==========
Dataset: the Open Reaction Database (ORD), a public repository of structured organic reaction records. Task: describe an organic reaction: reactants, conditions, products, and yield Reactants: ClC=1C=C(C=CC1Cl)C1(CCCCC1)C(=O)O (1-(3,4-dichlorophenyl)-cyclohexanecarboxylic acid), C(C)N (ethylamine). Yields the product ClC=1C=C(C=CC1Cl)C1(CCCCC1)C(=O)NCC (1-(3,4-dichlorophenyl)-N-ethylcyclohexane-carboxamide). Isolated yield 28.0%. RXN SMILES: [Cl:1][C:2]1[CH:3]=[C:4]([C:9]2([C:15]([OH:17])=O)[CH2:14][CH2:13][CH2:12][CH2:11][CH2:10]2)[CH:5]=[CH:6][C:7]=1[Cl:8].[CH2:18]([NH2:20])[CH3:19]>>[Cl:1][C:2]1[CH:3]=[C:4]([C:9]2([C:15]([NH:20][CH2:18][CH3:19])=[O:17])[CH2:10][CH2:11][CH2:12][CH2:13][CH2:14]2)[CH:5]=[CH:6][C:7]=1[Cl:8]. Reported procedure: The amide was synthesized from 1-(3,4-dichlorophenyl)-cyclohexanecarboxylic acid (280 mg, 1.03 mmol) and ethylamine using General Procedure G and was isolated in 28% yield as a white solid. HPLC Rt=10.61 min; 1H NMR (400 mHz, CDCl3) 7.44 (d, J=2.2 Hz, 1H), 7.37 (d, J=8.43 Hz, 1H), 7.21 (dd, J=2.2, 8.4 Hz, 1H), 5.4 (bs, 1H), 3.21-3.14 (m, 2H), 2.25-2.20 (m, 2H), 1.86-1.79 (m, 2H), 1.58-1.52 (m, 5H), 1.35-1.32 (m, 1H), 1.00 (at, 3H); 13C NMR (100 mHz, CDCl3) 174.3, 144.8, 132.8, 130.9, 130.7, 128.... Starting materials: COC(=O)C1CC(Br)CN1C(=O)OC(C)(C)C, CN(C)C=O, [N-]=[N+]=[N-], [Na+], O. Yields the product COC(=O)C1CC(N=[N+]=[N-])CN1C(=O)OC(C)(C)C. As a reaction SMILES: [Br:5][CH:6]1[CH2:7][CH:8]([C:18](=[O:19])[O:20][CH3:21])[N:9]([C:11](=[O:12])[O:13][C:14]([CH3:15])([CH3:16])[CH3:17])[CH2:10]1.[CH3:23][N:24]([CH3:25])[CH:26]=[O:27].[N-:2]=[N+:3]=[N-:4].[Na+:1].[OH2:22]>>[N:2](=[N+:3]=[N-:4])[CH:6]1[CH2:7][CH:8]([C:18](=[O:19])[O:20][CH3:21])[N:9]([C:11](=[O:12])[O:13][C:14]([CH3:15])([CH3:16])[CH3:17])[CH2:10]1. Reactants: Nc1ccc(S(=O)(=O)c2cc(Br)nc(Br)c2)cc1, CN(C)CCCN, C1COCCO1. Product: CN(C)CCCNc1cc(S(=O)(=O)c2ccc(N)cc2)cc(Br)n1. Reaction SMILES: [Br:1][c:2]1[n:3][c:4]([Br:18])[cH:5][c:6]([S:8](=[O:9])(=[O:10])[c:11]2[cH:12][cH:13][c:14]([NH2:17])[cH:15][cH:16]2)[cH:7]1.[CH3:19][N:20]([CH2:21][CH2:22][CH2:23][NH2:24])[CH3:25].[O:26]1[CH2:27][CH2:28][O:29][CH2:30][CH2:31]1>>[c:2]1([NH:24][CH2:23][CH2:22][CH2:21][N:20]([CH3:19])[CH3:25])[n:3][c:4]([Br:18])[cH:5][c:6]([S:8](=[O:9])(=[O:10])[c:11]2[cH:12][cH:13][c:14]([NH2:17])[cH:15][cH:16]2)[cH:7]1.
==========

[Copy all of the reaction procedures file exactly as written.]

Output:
Dataset: the Open Reaction Database (ORD), a public repository of structured organic reaction records. Task: describe an organic reaction: reactants, conditions, products, and yield Reactants: ClC=1C=C(C=CC1Cl)C1(CCCCC1)C(=O)O (1-(3,4-dichlorophenyl)-cyclohexanecarboxylic acid), C(C)N (ethylamine). Yields the product ClC=1C=C(C=CC1Cl)C1(CCCCC1)C(=O)NCC (1-(3,4-dichlorophenyl)-N-ethylcyclohexane-carboxamide). Isolated yield 28.0%. RXN SMILES: [Cl:1][C:2]1[CH:3]=[C:4]([C:9]2([C:15]([OH:17])=O)[CH2:14][CH2:13][CH2:12][CH2:11][CH2:10]2)[CH:5]=[CH:6][C:7]=1[Cl:8].[CH2:18]([NH2:20])[CH3:19]>>[Cl:1][C:2]1[CH:3]=[C:4]([C:9]2([C:15]([NH:20][CH2:18][CH3:19])=[O:17])[CH2:10][CH2:11][CH2:12][CH2:13][CH2:14]2)[CH:5]=[CH:6][C:7]=1[Cl:8]. Reported procedure: The amide was synthesized from 1-(3,4-dichlorophenyl)-cyclohexanecarboxylic acid (280 mg, 1.03 mmol) and ethylamine using General Procedure G and was isolated in 28% yield as a white solid. HPLC Rt=10.61 min; 1H NMR (400 mHz, CDCl3) 7.44 (d, J=2.2 Hz, 1H), 7.37 (d, J=8.43 Hz, 1H), 7.21 (dd, J=2.2, 8.4 Hz, 1H), 5.4 (bs, 1H), 3.21-3.14 (m, 2H), 2.25-2.20 (m, 2H), 1.86-1.79 (m, 2H), 1.58-1.52 (m, 5H), 1.35-1.32 (m, 1H), 1.00 (at, 3H); 13C NMR (100 mHz, CDCl3) 174.3, 144.8, 132.8, 130.9, 130.7, 128.... Starting materials: COC(=O)C1CC(Br)CN1C(=O)OC(C)(C)C, CN(C)C=O, [N-]=[N+]=[N-], [Na+], O. Yields the product COC(=O)C1CC(N=[N+]=[N-])CN1C(=O)OC(C)(C)C. As a reaction SMILES: [Br:5][CH:6]1[CH2:7][CH:8]([C:18](=[O:19])[O:20][CH3:21])[N:9]([C:11](=[O:12])[O:13][C:14]([CH3:15])([CH3:16])[CH3:17])[CH2:10]1.[CH3:23][N:24]([CH3:25])[CH:26]=[O:27].[N-:2]=[N+:3]=[N-:4].[Na+:1].[OH2:22]>>[N:2](=[N+:3]=[N-:4])[CH:6]1[CH2:7][CH:8]([C:18](=[O:19])[O:20][CH3:21])[N:9]([C:11](=[O:12])[O:13][C:14]([CH3:15])([CH3:16])[CH3:17])[CH2:10]1. Reactants: Nc1ccc(S(=O)(=O)c2cc(Br)nc(Br)c2)cc1, CN(C)CCCN, C1COCCO1. Product: CN(C)CCCNc1cc(S(=O)(=O)c2ccc(N)cc2)cc(Br)n1. Reaction SMILES: [Br:1][c:2]1[n:3][c:4]([Br:18])[cH:5][c:6]([S:8](=[O:9])(=[O:10])[c:11]2[cH:12][cH:13][c:14]([NH2:17])[cH:15][cH:16]2)[cH:7]1.[CH3:19][N:20]([CH2:21][CH2:22][CH2:23][NH2:24])[CH3:25].[O:26]1[CH2:27][CH2:28][O:29][CH2:30][CH2:31]1>>[c:2]1([NH:24][CH2:23][CH2:22][CH2:21][N:20]([CH3:19])[CH3:25])[n:3][c:4]([Br:18])[cH:5][c:6]([S:8](=[O:9])(=[O:10])[c:11]2[cH:12][cH:13][c:14]([NH2:17])[cH:15][cH:16]2)[cH:7]1.